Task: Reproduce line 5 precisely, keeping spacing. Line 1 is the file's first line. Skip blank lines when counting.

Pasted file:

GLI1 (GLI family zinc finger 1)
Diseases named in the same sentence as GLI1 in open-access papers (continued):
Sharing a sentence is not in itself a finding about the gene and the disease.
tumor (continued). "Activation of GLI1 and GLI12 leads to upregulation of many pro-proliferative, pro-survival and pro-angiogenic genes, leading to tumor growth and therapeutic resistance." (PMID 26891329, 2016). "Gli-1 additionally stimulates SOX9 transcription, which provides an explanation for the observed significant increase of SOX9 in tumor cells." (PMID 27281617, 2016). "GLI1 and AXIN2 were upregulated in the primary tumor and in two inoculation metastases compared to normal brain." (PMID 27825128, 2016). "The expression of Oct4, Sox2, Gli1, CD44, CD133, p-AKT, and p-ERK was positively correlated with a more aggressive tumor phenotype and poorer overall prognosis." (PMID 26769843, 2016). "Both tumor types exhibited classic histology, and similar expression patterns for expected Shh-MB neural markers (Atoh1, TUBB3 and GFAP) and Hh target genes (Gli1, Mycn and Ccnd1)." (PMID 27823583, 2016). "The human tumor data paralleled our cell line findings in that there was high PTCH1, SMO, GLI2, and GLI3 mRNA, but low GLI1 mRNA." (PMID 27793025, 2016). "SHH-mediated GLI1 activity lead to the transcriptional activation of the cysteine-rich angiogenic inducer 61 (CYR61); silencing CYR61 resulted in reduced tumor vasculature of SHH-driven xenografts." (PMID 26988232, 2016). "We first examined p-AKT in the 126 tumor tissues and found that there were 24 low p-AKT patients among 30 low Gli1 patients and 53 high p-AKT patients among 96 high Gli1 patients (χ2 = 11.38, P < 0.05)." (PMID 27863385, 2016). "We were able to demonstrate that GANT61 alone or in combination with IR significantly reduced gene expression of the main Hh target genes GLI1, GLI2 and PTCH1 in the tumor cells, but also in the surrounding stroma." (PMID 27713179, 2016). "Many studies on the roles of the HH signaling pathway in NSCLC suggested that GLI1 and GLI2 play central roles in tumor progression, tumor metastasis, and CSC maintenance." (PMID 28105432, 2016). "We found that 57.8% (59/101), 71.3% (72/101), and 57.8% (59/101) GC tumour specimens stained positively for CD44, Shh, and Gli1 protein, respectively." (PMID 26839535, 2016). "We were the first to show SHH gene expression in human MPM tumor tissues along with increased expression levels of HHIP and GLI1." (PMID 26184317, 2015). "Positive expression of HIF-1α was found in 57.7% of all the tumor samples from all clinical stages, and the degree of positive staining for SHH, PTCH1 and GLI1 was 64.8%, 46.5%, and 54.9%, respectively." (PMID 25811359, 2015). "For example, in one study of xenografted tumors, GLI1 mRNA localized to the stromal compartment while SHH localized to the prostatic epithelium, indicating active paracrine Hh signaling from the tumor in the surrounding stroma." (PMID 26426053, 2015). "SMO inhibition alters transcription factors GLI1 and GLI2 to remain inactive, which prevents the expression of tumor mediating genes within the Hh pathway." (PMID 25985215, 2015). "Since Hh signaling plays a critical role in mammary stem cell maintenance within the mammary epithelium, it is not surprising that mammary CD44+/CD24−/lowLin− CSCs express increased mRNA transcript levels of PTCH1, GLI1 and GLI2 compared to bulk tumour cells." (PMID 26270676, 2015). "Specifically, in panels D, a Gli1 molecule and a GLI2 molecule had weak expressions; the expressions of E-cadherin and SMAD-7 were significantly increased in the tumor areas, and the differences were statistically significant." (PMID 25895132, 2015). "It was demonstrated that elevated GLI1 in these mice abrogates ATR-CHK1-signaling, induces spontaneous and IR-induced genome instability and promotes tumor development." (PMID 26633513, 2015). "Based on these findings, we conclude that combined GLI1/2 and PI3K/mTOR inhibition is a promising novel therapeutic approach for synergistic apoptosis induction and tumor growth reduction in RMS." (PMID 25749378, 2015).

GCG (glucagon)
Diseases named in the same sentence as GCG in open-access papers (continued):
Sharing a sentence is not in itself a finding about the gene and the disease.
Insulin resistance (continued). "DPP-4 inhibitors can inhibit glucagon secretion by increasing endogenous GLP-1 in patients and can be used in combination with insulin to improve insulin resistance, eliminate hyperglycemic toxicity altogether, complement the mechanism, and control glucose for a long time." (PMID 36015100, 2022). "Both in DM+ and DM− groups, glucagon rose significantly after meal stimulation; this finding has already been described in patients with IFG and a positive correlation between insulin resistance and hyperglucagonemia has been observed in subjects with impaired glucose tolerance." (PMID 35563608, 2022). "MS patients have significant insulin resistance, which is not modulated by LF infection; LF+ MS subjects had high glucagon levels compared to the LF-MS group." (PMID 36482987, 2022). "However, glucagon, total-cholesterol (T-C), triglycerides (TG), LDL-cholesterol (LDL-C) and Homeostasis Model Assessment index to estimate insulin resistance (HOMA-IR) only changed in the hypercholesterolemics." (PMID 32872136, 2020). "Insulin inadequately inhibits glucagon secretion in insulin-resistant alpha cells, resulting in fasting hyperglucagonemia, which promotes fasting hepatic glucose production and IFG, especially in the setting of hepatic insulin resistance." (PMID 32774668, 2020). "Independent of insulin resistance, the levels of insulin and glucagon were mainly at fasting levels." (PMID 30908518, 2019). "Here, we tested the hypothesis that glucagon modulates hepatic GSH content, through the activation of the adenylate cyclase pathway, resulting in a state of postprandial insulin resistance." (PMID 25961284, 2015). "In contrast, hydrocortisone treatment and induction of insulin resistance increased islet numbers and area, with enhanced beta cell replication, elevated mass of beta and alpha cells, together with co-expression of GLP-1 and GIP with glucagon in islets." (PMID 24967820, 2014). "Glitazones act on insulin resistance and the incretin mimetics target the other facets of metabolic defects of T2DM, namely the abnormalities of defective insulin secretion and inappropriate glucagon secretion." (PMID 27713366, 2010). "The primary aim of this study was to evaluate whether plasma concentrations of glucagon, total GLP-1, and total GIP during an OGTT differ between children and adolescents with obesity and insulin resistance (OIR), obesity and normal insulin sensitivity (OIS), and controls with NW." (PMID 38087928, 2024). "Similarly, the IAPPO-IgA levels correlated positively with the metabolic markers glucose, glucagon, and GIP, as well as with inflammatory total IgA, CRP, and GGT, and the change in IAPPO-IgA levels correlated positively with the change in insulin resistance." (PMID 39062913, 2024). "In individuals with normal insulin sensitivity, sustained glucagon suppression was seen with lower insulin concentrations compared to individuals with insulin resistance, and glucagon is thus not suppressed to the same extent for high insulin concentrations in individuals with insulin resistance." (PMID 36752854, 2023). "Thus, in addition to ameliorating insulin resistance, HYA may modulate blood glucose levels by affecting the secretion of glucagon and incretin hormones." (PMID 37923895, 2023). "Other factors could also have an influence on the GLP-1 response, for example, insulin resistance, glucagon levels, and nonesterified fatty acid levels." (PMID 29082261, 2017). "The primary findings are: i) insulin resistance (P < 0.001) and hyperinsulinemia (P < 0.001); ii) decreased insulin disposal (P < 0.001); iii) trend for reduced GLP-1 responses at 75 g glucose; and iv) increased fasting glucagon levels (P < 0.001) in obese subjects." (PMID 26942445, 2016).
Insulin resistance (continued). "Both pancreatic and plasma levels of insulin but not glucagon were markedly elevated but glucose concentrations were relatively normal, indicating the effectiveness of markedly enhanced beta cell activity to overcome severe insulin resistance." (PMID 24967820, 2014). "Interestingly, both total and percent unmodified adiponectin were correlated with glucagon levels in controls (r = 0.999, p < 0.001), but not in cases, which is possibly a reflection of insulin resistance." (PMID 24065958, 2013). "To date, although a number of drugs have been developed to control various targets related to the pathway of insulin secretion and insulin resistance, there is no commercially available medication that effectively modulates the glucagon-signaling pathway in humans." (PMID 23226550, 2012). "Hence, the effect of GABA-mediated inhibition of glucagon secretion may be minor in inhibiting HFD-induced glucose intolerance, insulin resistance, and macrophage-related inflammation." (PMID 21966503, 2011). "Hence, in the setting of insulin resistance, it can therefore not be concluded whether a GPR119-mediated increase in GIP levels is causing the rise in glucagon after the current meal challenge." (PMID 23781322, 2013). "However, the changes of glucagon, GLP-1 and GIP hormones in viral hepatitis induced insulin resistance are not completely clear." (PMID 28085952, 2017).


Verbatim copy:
GCG (glucagon)